In today's News: Court victory for abortionists The U.S. Supreme Court ruled yesterday that a law restricting abortions in Louisiana is unconstitutional. In a landmark decision, the justices said a law requiring that doctors who provide abortions have the right to admit patients at a local hospital placed an undue burden on women. Chief Justice John Roberts joined liberal justices in the 5-4 decision in a blow to pro-life groups. This was the first major abortion case ruling from the Supreme Court during the Trump presidency. The 2014 Louisiana law said that doctors must hold admitting privileges at hospitals within 30 miles of their practice. But critics said the law would limit the number of providers in the state, violating a woman's right to an abortion. In dissent, Justice Clarence Thomas wrote, “Today a majority of the court perpetuates its ill-founded abortion jurisprudence by enjoining a perfectly legitimate state law and doing so without jurisdiction.” On behalf of President Donald Trump, the White House issued a statement slamming the ruling and saying it “devalued the lives of unborn children.” Missouri's abortion facility remains open for a year A Missouri Planned Parenthood facility In St. Louis, described as one of the worst abortion facilities in the country for women’s safety, will be allowed to remain open for another year. The Missouri Department of Health and Senior Services was forced to renew the St. Louis abortion facility’s license last week because of a ruling in may. Over the weekend, Gov. Mike Parson and Attorney General Eric Schmitt said the state will not appeal the ruling, the St. Louis Post-Dispatch reports. Lutheran students serve their community The coronavirus shutdown drastically changed the way most brick-and-mortar schools around the world wrapped up their academic years, but that didn’t stop schools in the Lutheran Church — Missouri Synod from continuing serving their communities and each other. Heartland Lutheran High School in Grand Island, Neb., held its last day of on-campus classes on March 12. As the school transitioned from classroom-based instruction to school at home, Heartland’s senior class began looking for ways to serve their community amid the shutdown. During the height of the covid-19 outbreak in April, Grand Island was one of Nebraska’s virus hotspots, recording the highest number of confirmed cases in the state. With the support of Heartland Principal Timothy Leech, the students organized a food drive for families in need. In addition to collecting over 12,000 nonperishable grocery items, the students also received over $11,000 in donations. The cash and approximately three-quarters of the grocery items were donated to the United Way’s Food for Thought Program, which hosts a backpack drive and provides food to 200 families a week during the summer months. The remaining grocery items were donated to other food banks and shelters in town.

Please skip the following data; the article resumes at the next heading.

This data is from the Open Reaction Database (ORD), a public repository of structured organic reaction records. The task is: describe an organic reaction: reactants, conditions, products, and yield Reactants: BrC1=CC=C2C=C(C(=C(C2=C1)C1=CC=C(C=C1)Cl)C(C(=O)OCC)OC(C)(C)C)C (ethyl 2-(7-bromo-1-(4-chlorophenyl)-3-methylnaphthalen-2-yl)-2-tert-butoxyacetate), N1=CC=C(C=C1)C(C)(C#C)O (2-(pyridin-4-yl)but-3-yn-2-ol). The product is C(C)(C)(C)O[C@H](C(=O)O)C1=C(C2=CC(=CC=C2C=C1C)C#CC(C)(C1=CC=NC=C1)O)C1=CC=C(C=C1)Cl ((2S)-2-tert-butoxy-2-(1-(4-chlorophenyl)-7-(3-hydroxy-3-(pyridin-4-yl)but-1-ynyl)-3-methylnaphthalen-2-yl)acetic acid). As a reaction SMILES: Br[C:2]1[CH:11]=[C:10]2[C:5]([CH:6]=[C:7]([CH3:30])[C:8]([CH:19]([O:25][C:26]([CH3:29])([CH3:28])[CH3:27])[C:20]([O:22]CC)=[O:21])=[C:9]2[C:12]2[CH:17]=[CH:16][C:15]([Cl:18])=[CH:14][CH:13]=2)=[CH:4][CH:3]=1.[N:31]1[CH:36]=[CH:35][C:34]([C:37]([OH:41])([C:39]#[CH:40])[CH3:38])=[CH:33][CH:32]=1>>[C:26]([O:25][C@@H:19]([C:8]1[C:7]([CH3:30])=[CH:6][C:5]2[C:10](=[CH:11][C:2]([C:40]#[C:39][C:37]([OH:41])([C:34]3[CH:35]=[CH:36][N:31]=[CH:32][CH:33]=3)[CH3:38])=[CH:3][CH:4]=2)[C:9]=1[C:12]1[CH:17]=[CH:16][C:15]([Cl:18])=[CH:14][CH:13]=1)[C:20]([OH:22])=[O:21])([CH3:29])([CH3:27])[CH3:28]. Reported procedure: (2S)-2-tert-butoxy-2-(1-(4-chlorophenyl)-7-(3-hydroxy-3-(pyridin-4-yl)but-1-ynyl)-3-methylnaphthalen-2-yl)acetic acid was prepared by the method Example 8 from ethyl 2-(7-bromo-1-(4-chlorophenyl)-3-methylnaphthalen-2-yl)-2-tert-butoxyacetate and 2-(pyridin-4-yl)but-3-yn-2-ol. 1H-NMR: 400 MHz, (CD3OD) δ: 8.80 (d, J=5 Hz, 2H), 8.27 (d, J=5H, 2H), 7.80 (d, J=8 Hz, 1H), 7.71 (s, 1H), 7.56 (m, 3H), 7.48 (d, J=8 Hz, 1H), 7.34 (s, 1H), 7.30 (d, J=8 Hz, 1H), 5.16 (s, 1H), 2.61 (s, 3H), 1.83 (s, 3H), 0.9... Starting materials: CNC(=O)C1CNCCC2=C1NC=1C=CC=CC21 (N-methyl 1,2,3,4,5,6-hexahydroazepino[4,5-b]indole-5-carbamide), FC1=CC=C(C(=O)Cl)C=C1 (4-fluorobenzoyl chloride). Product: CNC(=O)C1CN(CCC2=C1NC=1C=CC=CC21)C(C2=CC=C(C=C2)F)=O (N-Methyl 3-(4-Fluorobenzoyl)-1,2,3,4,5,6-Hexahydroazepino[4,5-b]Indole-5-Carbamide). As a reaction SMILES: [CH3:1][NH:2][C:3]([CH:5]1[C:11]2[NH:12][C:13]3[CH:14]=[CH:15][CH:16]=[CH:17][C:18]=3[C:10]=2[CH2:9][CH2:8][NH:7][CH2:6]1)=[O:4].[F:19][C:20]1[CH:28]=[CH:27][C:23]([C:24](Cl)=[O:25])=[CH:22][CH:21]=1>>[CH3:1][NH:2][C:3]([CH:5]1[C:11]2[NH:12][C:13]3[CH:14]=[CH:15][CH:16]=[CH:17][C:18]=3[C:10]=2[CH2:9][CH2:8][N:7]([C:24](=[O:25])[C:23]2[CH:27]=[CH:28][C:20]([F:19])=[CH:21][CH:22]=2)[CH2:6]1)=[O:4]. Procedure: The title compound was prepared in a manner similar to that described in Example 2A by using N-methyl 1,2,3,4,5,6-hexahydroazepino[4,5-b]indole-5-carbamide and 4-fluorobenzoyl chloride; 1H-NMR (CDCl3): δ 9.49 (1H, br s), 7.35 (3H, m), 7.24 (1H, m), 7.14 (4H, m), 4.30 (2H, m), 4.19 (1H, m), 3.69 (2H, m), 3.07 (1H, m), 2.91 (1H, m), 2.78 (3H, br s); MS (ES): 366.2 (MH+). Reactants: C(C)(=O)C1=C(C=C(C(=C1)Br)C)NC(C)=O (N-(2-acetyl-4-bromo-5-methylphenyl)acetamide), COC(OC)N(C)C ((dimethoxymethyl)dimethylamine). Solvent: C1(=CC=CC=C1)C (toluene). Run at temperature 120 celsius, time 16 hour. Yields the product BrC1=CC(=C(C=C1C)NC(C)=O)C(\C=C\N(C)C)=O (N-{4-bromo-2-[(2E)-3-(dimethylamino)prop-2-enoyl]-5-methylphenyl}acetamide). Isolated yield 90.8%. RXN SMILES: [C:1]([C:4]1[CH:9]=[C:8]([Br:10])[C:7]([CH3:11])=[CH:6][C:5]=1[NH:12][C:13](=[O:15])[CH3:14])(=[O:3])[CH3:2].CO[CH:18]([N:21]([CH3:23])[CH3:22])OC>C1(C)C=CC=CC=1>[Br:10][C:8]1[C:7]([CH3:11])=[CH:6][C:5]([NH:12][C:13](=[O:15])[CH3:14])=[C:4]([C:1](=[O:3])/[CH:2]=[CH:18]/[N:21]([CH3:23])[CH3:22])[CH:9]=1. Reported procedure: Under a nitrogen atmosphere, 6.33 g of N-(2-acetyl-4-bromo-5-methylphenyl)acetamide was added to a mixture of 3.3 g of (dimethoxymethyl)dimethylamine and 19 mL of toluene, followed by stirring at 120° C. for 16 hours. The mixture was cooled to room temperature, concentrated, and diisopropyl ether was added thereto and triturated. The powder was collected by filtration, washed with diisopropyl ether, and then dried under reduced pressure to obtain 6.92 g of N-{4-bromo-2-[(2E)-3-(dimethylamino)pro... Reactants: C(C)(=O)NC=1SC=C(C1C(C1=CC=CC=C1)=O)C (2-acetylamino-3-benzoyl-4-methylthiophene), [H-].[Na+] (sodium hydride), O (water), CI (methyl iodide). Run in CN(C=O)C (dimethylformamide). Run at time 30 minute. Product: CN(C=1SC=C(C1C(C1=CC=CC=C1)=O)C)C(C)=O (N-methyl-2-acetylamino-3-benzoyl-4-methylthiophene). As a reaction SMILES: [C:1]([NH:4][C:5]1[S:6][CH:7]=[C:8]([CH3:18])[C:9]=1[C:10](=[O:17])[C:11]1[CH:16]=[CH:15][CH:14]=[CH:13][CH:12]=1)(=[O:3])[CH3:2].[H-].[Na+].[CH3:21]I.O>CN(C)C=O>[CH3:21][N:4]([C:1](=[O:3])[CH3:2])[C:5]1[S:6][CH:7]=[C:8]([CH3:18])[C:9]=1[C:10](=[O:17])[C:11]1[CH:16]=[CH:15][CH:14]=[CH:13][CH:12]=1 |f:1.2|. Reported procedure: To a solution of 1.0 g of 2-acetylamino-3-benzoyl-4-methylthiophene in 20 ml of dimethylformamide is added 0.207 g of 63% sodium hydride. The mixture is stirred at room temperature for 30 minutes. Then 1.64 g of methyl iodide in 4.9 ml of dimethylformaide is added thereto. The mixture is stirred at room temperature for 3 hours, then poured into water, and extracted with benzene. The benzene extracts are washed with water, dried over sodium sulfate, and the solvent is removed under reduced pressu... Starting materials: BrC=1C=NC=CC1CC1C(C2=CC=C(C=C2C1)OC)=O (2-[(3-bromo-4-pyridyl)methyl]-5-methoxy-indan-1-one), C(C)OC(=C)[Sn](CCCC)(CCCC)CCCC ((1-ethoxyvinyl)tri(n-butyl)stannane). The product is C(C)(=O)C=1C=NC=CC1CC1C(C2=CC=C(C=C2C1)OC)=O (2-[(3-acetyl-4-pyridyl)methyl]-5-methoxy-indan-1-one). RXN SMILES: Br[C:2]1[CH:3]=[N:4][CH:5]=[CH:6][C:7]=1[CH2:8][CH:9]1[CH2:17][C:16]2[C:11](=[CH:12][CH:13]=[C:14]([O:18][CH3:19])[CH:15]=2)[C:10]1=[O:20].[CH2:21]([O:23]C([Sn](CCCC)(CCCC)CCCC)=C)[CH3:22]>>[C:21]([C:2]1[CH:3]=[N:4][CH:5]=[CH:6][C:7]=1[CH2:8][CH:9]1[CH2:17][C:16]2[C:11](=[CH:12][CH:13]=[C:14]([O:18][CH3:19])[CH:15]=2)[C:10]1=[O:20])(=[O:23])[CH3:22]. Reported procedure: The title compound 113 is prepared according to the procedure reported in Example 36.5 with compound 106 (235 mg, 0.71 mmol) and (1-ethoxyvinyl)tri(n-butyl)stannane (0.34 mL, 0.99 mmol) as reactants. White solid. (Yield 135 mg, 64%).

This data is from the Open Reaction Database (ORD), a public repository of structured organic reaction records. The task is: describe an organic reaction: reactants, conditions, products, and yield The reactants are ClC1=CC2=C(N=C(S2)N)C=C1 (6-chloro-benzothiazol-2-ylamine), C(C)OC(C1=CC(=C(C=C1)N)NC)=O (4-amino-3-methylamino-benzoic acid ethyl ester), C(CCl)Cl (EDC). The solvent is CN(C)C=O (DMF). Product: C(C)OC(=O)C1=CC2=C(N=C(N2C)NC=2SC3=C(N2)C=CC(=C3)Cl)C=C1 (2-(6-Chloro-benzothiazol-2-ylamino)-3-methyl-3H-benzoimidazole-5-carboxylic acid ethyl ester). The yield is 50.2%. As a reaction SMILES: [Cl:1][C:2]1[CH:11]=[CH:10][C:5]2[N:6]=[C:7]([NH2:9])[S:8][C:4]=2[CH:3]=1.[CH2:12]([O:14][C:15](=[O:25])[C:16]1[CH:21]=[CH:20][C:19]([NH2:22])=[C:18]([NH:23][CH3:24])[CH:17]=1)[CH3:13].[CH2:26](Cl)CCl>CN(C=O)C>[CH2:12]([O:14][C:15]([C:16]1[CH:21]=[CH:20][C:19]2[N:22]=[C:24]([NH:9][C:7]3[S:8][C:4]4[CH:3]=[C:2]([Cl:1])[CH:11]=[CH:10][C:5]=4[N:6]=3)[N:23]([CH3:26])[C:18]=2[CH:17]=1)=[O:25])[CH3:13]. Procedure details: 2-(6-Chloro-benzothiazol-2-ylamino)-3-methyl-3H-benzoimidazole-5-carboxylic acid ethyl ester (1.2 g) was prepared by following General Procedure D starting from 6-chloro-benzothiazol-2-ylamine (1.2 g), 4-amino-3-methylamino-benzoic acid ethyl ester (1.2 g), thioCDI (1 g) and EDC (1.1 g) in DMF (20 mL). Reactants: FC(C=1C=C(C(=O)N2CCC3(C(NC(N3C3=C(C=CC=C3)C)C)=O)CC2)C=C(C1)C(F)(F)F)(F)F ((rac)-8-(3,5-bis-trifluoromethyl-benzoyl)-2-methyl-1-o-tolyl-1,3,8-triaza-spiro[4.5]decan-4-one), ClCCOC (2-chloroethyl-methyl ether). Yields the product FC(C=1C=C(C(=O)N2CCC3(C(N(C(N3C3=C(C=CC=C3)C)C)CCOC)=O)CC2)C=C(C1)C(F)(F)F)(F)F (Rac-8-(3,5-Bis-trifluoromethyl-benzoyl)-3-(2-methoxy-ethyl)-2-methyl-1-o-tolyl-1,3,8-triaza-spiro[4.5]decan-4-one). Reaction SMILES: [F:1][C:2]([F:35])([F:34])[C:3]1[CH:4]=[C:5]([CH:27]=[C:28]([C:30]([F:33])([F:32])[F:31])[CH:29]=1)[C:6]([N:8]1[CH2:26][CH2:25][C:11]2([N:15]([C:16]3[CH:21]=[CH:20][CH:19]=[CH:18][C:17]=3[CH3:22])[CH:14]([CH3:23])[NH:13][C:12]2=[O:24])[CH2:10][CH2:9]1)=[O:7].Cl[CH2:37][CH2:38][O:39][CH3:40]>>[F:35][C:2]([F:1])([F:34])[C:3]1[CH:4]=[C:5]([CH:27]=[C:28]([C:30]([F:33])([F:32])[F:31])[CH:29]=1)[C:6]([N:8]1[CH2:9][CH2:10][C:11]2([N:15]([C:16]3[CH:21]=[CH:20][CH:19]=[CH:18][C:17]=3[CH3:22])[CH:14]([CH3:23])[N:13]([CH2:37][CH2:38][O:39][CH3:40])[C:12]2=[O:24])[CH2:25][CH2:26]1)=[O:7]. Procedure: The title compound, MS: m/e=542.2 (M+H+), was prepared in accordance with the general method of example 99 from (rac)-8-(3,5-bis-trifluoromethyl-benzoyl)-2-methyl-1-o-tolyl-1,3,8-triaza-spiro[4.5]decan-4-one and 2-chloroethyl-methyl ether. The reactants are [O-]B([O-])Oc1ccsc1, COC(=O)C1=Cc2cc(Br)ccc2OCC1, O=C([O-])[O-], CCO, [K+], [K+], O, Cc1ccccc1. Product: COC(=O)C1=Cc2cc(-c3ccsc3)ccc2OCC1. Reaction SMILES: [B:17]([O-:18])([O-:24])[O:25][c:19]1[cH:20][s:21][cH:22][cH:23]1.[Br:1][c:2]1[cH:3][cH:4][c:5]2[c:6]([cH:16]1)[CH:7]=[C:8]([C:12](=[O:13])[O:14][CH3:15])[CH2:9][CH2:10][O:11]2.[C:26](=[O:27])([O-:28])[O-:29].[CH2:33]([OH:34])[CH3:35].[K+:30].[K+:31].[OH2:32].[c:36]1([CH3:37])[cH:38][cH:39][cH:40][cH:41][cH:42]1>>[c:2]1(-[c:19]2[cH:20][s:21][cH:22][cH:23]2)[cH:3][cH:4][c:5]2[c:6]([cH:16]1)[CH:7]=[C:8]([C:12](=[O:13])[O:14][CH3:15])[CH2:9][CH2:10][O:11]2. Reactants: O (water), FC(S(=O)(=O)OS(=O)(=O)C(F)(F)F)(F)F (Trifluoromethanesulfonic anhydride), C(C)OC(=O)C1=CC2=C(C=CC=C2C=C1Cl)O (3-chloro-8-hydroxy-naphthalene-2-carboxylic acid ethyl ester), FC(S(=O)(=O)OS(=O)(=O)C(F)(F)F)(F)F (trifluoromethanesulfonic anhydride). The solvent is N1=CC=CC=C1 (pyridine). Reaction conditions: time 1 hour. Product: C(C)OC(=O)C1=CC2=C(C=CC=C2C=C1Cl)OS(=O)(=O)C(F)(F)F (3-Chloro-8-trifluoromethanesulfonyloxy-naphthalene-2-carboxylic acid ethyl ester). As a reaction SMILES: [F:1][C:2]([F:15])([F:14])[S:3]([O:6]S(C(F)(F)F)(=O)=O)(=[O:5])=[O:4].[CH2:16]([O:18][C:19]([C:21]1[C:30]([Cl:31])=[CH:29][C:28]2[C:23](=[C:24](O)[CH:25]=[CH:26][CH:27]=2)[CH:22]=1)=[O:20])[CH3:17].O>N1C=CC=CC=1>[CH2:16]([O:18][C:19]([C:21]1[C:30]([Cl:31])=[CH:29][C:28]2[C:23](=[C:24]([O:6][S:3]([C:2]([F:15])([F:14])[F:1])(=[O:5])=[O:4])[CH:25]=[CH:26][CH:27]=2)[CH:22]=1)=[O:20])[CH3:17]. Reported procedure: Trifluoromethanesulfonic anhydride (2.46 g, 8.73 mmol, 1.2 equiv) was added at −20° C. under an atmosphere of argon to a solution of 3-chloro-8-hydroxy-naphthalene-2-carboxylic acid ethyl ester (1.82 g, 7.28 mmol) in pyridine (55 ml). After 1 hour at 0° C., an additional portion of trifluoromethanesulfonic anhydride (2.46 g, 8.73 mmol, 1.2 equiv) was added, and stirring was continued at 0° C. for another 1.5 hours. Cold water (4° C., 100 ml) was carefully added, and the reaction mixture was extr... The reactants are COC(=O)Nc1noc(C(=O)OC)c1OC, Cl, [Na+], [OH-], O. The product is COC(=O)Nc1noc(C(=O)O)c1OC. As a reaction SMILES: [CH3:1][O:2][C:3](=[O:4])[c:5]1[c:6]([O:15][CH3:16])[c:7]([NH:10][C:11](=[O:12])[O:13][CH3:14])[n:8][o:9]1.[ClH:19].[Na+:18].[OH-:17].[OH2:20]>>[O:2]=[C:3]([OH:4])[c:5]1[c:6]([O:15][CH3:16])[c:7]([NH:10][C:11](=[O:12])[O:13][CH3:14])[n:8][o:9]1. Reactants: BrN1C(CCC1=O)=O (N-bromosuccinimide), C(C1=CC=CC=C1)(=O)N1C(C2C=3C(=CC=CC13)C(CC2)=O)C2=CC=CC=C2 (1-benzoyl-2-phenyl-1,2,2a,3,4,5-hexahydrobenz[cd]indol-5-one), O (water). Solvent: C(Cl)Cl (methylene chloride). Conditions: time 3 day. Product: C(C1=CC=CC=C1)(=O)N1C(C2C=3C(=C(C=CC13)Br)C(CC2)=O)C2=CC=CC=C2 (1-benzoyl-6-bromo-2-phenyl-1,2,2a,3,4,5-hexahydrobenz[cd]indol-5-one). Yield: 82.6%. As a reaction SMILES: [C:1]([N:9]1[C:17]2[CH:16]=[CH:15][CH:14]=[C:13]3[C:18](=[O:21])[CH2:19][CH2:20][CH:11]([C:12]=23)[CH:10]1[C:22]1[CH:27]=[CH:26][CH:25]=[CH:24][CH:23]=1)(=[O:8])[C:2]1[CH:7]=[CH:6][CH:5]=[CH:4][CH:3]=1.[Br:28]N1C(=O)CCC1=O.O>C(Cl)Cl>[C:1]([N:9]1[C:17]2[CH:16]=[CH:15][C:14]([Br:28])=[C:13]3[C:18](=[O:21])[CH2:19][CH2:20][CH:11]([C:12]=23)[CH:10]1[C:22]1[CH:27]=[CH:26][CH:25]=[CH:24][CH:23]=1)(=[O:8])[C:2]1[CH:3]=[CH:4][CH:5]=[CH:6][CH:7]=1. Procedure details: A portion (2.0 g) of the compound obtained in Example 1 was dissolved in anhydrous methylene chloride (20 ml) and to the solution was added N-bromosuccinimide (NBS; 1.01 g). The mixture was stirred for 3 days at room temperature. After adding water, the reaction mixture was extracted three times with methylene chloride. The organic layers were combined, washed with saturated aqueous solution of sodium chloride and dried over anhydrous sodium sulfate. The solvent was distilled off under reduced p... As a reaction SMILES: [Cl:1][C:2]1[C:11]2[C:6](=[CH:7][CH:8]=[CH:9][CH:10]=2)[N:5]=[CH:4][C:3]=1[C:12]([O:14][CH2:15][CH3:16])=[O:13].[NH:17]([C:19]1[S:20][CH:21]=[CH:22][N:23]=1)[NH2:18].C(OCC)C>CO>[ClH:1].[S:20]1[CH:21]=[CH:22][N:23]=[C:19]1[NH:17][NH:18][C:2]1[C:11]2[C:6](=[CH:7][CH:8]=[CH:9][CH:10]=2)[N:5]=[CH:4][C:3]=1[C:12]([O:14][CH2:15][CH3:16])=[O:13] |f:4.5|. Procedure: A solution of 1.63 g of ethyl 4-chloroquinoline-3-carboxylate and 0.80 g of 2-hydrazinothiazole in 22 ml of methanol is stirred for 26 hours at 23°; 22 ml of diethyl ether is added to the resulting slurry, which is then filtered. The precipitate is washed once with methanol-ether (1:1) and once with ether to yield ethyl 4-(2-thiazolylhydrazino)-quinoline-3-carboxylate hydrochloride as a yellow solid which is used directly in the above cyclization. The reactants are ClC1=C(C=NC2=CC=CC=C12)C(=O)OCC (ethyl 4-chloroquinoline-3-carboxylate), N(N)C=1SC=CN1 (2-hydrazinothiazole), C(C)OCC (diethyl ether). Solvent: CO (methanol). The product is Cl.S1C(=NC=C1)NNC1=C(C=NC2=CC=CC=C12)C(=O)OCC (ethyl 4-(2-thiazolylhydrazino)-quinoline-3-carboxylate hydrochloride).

In today's News: A pro-life law is struck down A Louisiana law requiring abortion doctors to have admitting privileges at nearby hospitals was struck down this morning by the U.S. Supreme Court in a 5-4 decision. Four liberal justices; Kagen, Sotomayer, Breyer and Ginsberg; ruled that the law was similar to a Texas law that was struck down in 2016. Chief Justice John Roberts joined the majority in a concurring opinion stating that while he believes the Texas ruling was incorrect, the concept of precedent requires him to uphold it in subsequent ruling. Conservative Justices Thomas, Kavanaugh, Gorsuch and Alito, all dissented. In his dissent, Alito wrote “The abortion right recognized in this court’s decisions is used like a bulldozer to flatten legal rules that stand in the way.” Religious restrictions struck down Friday, a federal judge ruled that New York Governor Andrew Cuomo, Attorney General Letitia James, and Mayor Bill de Blasio may not order or enforce indoor or outdoor restrictions on religious worship gatherings. Represented by the Thomas More Society, two Catholic priests from upstate New York and a trio of orthodox Jewish congregants from Brooklyn sued Cuomo, James and de Blasio for violations of their free exercise of religion and freedom of speech. Senior u.s. District Judge Gary l. Sharpe issued a preliminary injunction and said that Cuomo is wrong to limit worship services as a “matter of public safety” yet condone mass protests. In awarding the injunction, the court noted that “nonessential businesses” that enjoy a 50 percent capacity limitation are not justifiably different than houses of worship.  Concordia Seminary hold virtual event for prospective students Prospective students and their families are invited to learn more about Concordia Seminary, St. Louis during the next steps visitation event, set for 2–4 p.m. Central time Saturday, July 11. Due to concerns about the coronavirus pandemic, the event will be held online. Designed for prospective pastoral and diaconal students who are married or who are engaged and will be married when they come to the Seminary, the event will give participants valuable information about the application process, financial aid and housing. The event also will include a panel discussion with current students and their spouses who will answer questions and provide information about campus life, local schools and transitioning to the Seminary. Planned Parenthood names new president After spending nearly a year as Planned Parenthood’s acting president and CEO, Alexis McGill Johnson has officially been named the abortion organization’s permanent leader. Last July, Leana Wen, an emergency room physician and the former Baltimore city health commissioner, was fired in a supposed “secret” meeting. Wen claimed it was because she had attempted to make Planned Parenthood less political, and to shift the organization’s more toward health care. Wen was summarily fired, and McGill Johnson was brought on board in her place. In an interview for Planned Parenthood, McGill Johnson claimed she knew she wanted to work in the abortion industry when she saw a pro-life billboard in New York City which read, “The most dangerous place for an African American is in the womb.”